United States

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Titlesort ascending Summary
Williams v. Galofaro


Housekeeper tripped over the family dog, sustaining injuries. She and her husband sued homeowners and their insurer for damages. The Court of Appeal found for defendants, holding that the dog did not pose an unreasonable risk of harm because plaintiffs did not show that the risk of injury resulting from puppy-like behavior multiplied by the gravity of the harm threatened outweighed the utility of keeping the dog as a pet.

Wilkins v. Daniels


Various owners of exotic and wild animals filed a lawsuit in order to obtain a temporary restraining order and a permanent/preliminary injunction against the Ohio Department of Agriculture and its Director, David Daniels. The owners of the exotic and wild animals argued the Ohio Dangerous Wild Animals and Restricted Snakes Act, which the Ohio Department of Agriculture and its Director were trying to enforce, was unconstitutional. The district court denied the owners’ motion for obtain a temporary restraining order and a permanent/preliminary injunction reasoning that the exceptions to the Act’s ban on owning wild and exotic animals does not violate the owners’ freedom of association rights, that the legislature had a legitimate purpose so as to not violate procedural due process with regards to micro-chipping wild and exotic animals, and that the Act did not constitute an unconstitutional takings. Significantly, the court recognized that owners of wild and exotic animals have a limited or qualified property interest in said animals.

Wilkerson v. State


Appellant was charged with violating Florida's Cruelty to Animals statute, Fla. Stat. ch. 828.12 (1979). He pleaded nolo contendere, reserving his right to appeal the trial court's order, which denied his motion to dismiss and upheld the constitutionality of the statute. The supreme court affirmed. Appellant argued that the statute was unconstitutionally vague and overbroad because the statute failed to provide guidance as to what animals were included and what acts were unnecessary. The supreme court concluded that people of common intelligence would have been able to discern what were and were not animals under the statute and that the legislature clearly intended that a raccoon be included. Additionally, just because the statute did not enumerate every instance in which conduct against an animal was unnecessary or excessive did not render the statute void for vagueness. The conduct prohibited was described in general language. Finally, because appellant's conduct was clearly proscribed by the statute, he did not have standing to make an overbreadth attack.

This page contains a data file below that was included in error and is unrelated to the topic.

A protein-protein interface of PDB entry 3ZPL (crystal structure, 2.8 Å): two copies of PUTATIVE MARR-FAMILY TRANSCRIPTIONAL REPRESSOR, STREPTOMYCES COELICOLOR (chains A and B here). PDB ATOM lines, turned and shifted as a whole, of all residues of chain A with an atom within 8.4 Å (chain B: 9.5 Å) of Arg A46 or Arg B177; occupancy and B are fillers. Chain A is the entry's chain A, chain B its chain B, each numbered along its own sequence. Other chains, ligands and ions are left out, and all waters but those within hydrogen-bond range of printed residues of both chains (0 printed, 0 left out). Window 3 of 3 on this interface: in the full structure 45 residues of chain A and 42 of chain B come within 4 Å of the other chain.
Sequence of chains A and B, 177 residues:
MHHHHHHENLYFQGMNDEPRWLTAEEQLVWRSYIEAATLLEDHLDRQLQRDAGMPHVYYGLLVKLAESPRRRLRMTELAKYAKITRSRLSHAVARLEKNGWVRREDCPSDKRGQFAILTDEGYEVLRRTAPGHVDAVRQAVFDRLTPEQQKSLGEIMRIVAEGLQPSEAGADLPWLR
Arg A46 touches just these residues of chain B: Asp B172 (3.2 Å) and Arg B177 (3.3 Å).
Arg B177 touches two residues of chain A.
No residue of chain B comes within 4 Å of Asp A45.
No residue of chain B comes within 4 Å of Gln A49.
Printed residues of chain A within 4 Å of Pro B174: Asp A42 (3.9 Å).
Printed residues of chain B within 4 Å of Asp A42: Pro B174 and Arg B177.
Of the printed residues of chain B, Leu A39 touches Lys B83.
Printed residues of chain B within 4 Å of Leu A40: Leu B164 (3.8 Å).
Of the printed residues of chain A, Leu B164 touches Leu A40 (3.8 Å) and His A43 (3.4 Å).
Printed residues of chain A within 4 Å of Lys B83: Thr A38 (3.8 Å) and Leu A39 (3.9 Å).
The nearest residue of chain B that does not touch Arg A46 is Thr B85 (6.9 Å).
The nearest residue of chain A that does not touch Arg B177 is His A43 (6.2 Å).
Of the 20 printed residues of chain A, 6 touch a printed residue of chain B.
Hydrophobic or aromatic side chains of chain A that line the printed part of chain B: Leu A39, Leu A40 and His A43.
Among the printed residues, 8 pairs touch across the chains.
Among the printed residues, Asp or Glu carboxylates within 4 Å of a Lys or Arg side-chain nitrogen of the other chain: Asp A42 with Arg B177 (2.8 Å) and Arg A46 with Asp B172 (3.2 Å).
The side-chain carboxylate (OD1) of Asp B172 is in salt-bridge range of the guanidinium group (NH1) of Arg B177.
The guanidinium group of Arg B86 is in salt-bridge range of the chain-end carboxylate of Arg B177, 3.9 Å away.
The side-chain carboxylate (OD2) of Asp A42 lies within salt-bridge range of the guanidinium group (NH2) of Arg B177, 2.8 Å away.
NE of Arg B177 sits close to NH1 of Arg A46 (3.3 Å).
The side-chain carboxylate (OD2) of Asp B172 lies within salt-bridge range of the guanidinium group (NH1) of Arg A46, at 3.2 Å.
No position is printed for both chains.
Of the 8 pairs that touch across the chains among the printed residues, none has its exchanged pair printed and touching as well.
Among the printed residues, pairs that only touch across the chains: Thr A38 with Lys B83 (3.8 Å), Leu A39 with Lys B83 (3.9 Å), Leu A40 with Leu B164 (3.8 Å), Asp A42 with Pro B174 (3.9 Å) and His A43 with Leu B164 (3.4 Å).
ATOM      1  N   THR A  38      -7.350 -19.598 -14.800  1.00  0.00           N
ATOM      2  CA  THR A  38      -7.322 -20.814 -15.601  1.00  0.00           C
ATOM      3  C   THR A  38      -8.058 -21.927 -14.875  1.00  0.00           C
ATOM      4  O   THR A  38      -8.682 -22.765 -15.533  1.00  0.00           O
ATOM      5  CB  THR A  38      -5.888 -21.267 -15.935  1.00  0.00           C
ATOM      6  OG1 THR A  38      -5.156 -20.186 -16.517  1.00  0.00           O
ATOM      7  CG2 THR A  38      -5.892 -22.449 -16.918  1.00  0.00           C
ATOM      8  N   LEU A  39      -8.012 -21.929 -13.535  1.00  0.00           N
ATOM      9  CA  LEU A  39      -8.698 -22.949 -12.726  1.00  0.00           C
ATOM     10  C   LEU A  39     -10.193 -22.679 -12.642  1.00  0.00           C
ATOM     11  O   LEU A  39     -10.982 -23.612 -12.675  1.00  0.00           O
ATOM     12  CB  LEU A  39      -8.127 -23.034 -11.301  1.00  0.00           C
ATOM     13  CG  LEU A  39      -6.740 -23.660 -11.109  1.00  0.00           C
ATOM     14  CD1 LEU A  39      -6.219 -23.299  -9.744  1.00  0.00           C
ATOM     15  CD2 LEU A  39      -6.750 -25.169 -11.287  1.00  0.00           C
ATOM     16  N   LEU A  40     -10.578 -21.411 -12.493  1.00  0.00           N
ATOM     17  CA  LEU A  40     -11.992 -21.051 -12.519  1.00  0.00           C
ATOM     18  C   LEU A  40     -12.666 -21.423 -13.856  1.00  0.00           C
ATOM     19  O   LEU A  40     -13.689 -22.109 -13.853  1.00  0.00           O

Wilhelm v. Flores


In this Texas case, a deceased worker's estate and his four adult children brought a negligence action against the beekeeper and others, after the worker died from anaphylactic shock caused by bee stings.  On petition for review, the Supreme Court held that beekeeper did not owe worker, a commercial buyer's employee, any duty to warn him of dangers associated with bee stings or to protect worker from being stung.

Wildlife Rehabilitation
Wilderness Society v. U.S. Fish and Wildlife Service


Plaintiffs, The Wilderness Society and the Alaska Center for the Environment, challenge a decision by Defendant United States Fish and Wildlife Service (the Service) to permit a sockeye salmon enhancement project (the Project) at Tustumena Lake (within a designated wilderness area in the Kenai National Wildlife Refuge in Alaska). Plaintiffs argue that the Project violates the Wilderness Act, 16 U.S.C. §§ 1131- 1136, because it contravenes that Act's requirement to preserve the "natural condition" and "wilderness character" of the area, and because it constitutes an impermissible "commercial enterprise" within a wilderness area.  With regard to the "wilderness character" question, the court held that the Service permissibly interpreted the Act, and that the activities in question did not contravene the wilderness character of the Refuge, as the Service's decision that the Project is "compatible" with the purposes of the Refuge is entitled to deference.  With regard to the prohibition against "commercial activities," the Court held that the Service reasonably determined that non-wilderness commercial activities providing funding for a nonprofit organization conducting a project did not render project "commercial enterprise" barred by statute.

WILDEARTH GUARDIANS vs. NATIONAL PARK SERVICE